Common Financial Fraud Schemes

Financial fraud is nothing new, but as our technology changes, so do some of the methods thieves and scammers use to reach you. Here are three common scams used to steal your information and take your money through the Internet.

Phishing
The usernames, passwords and codes you use to access your various financial accounts are about the most important secrets you keep. Thieves will try anything to get this information out of you, including an email scheme called phishing. Phishing attempts appear to be electronic communications from your bank or other financial institution. They often tell you that there is a problem with your account or it in danger or that information must be confirmed in order to keep your account open. They tell you that you must log in to confirm your account. However, when you click the link contained in the e-mail, you will be redirected to a fake site that is set up to look like the legitimate website for your bank or financial institution. When you log in to this site, the thieves have obtained your user name and password and they can access your accounts. Always contact your bank directly, NOT using contact information in the email, and never, ever give out sensitive information like usernames and passwords via email.

419 fraud
Chances are, you’ve gotten at least one email from a foreign diplomat or other connected individual offering you a share of a multi-million dollar estate in exchange for helping to move money out of a foreign country. In the emails, you’re often asked to send a wire transfer by Moneygram or Western Union to cover taxes or fees that must be paid before the transfer takes place. In many countries, transfers like this are totally illegal. If you ever receive a request to wire money or send bank information with the promise of paying you back a greater amount, chalk these emails up to scammers and delete them immediately.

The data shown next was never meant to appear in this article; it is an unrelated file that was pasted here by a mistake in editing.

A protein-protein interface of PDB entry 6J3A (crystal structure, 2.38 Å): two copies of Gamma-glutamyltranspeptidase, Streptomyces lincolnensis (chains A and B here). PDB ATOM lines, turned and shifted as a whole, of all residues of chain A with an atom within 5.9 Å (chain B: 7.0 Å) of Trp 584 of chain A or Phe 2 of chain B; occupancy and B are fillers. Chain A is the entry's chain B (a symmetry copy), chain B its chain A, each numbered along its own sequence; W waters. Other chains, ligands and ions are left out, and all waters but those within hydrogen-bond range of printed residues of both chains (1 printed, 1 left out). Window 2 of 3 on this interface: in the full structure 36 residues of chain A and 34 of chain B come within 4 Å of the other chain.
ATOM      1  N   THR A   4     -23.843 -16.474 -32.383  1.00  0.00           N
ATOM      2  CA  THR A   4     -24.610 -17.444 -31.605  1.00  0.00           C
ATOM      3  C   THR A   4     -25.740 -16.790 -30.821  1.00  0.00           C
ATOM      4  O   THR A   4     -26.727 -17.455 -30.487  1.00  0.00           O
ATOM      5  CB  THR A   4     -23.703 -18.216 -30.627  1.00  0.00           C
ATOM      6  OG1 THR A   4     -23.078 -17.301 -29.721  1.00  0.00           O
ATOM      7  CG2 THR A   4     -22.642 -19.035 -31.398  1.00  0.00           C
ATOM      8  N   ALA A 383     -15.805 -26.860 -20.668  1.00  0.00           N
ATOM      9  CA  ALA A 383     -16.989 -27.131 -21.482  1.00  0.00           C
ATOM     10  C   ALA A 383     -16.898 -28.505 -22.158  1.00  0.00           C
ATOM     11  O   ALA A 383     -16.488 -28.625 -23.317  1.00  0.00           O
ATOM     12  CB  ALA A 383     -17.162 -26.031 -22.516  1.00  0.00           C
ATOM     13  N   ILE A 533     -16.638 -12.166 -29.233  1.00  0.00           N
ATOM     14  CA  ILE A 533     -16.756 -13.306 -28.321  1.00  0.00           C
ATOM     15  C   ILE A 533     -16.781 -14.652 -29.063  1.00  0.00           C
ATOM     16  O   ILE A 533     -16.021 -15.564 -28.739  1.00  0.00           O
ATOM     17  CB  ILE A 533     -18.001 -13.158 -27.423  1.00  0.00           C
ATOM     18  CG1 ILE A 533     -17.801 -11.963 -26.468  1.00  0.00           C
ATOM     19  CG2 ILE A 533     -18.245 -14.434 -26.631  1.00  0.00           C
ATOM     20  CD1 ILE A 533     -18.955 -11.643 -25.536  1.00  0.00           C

Claim your prize
When you win a prize, you are expected to pay taxes on it. Whether that prize is money, a new car or even free food. But you aren’t required to pay the prize-giver upfront before you receive the prize. While a big lottery win might result in some tax withholding, other prizes are taxed when you do your annual taxes. If someone tells you that you won a prize but have to pay to collect it, they’re likely trying to scam you.

There are hundreds of ways scammers try to get your money, and they come up with new methods every day. These are just three of the most common. To try and avoid becoming a victim, be aware of the following warning signs:

  • You receive an unsolicited email, letter, or phone call out of the blue promising you something exciting or valuable for a small upfront payment or fee.
  • The offer involves a transfer of money, especially by wire services such as Moneygram and Western Union.
  • The reward is much greater than the amount you must transfer.

If you ever suspect that you’ve been the victim of fraud or that you’ve been targeted, please contact your local law enforcement. For more information, please go to the Financial Crimes Enforcement Network website, www.stopfraud.gov. If you have been a victim of a scam or theft through email, you should contact the Internet Crime Complaint Center (IC3) at www.ic3.gov